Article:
from Wiktionary, Creative Commons Attribution/Share-Alike License
- n. The quality of being shy; a fear of social interactions.
from the GNU version of the Collaborative International Dictionary of English
- n. The quality or state of being shy.
from The Century Dictionary and Cyclopedia
- n. The quality or state of being shy; especially, a shrinking from familiarity or conspicuousness; diffidence; lack of self-assertiveness.
- n. Synonyms Diffidence, Coyness, etc. See bashfulness.
from WordNet 3.0 Copyright 2006 by Princeton University. All rights reserved.
- n. a feeling of fear of embarrassment
This shyness is hereditary-and, indeed, had not my parents been so shy as they were, I should be standing before you several years older than I am at the moment!
But she was under the impression that there was a magic in her name and station which would overcome what she described as shyness, but which was in point of fact the frank dislike of her neighbours.
That repose of manner which is commonly believed to be the heirloom of noble birth is seen quite as often in the low-born adventurer, who regards it as part of his stock-in-trade; and there are many women, and men too, whose position might be expected to place them beyond the reach of what we call shyness, but who nevertheless suffer daily agonies of social timidity and would rather face alone a charge of cavalry than make a new acquaintance.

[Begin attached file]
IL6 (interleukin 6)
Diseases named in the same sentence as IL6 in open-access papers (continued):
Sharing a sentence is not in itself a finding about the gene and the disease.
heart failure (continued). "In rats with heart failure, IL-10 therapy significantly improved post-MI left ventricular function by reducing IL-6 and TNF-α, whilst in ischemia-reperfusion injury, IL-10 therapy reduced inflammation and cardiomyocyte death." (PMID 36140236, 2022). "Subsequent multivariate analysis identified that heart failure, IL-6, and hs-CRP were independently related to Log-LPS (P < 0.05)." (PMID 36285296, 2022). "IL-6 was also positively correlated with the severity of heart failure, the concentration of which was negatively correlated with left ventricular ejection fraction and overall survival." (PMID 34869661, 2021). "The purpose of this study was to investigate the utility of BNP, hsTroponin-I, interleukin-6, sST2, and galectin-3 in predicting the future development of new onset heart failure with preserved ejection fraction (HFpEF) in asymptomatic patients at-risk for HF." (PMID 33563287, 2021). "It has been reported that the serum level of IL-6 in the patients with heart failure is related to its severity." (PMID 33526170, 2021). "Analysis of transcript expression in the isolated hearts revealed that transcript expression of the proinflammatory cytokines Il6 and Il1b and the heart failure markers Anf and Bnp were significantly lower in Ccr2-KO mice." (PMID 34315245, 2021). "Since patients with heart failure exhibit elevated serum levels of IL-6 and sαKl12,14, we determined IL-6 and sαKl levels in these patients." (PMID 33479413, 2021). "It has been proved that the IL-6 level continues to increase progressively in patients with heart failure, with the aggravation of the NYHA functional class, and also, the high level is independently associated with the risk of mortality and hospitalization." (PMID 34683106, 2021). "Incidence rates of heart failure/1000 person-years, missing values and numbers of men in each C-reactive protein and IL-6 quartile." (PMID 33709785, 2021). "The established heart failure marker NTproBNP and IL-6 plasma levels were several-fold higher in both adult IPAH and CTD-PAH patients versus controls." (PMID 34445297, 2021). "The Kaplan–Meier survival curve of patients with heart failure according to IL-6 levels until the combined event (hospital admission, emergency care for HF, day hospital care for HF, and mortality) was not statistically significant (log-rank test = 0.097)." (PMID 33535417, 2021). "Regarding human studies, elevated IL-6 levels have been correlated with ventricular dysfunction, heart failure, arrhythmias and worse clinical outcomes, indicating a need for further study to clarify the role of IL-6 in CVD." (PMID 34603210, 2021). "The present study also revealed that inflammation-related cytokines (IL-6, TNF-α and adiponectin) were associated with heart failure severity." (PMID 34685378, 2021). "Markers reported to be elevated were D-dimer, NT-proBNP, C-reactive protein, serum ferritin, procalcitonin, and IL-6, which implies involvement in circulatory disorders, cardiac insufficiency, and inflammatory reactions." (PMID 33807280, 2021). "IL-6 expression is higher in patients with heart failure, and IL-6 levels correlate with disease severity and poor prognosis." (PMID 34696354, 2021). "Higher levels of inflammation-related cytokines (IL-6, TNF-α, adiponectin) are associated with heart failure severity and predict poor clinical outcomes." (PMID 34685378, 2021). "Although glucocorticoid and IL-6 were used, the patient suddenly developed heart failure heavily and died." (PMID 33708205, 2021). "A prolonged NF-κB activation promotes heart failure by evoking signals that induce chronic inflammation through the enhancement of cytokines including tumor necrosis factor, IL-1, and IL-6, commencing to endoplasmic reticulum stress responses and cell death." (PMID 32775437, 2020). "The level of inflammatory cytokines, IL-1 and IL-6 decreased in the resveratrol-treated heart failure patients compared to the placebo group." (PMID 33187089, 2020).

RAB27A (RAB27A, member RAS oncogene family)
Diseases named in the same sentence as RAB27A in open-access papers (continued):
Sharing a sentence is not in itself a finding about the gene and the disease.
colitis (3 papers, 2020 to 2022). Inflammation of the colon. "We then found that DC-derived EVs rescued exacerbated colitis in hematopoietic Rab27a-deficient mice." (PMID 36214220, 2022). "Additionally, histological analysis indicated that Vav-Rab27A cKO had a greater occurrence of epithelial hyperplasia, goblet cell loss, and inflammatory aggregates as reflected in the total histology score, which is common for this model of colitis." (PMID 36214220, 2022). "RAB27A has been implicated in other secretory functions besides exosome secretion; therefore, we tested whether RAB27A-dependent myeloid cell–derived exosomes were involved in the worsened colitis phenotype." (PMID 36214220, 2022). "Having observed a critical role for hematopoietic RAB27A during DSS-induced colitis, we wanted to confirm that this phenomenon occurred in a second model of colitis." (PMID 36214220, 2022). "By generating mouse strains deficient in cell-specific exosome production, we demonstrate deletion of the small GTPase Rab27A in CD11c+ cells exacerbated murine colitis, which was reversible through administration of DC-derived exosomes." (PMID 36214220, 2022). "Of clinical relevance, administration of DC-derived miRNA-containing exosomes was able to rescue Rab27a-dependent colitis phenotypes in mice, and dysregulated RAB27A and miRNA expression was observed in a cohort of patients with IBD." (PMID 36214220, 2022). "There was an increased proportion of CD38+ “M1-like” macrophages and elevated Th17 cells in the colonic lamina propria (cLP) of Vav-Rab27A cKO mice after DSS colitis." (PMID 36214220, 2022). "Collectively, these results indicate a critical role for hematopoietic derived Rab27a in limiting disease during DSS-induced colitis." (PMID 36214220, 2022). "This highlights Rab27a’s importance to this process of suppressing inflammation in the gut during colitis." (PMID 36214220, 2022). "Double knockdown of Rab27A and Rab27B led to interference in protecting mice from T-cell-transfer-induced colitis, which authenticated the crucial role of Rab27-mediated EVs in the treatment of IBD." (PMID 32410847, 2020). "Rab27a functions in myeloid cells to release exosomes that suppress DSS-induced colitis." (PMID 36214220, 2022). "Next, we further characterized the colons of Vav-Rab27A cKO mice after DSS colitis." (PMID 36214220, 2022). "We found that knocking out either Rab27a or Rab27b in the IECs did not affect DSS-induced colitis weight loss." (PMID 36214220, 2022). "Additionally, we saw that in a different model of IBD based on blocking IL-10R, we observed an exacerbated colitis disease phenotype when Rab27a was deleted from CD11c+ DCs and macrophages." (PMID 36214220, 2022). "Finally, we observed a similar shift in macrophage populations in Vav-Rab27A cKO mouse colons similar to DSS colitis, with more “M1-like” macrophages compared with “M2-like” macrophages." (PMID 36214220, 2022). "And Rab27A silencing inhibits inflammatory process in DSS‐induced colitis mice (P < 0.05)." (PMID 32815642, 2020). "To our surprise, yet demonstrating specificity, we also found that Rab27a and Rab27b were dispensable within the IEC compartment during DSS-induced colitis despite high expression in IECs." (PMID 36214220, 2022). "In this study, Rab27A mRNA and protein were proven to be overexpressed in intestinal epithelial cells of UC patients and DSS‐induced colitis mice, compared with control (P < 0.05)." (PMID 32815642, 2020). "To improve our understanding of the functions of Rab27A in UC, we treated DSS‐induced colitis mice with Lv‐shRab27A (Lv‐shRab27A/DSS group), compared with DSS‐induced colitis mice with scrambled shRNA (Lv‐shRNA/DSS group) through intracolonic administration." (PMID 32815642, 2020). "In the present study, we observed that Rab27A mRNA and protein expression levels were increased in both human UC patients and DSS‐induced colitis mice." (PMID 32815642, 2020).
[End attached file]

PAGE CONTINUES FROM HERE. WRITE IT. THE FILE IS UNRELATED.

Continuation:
Yes | No | Report from Dave DiBenedetto wrote 12 weeks 6 days ago rampageingapes -- Preventing gun shyness is one thing ... curing a dog who has it is a whole different ball of wax.
There's a certain shyness of subway riders that I'm reminded of when I look at this shot.
I never became intimate with any of my fellow-workers, for I had a certain shyness which I could not overcome, and I spoke a different language which made those around me declare that I was "stuck-up, an 'tryin' to talk stylish."
I will not say as to that all that I think; but I am very glad to be able to speak of it to you in order that you may put your shyness more to one side, if you are still a victim to it – I can use that expression, for shyness is a real affliction.
(His shyness is apparently reserved for me and his older sister but not his nanny or his papa.
The big story Kagan told concerned the strength and stability of shyness a.k.a. inhibition.
You say: I think that a significant part of what is variously called my shyness, my reclusiveness, my social ineptitude, my eccentricity, even my Asperger's syndrome, is a consequence and a mild misinterpretation of my difficulty recognizing faces.
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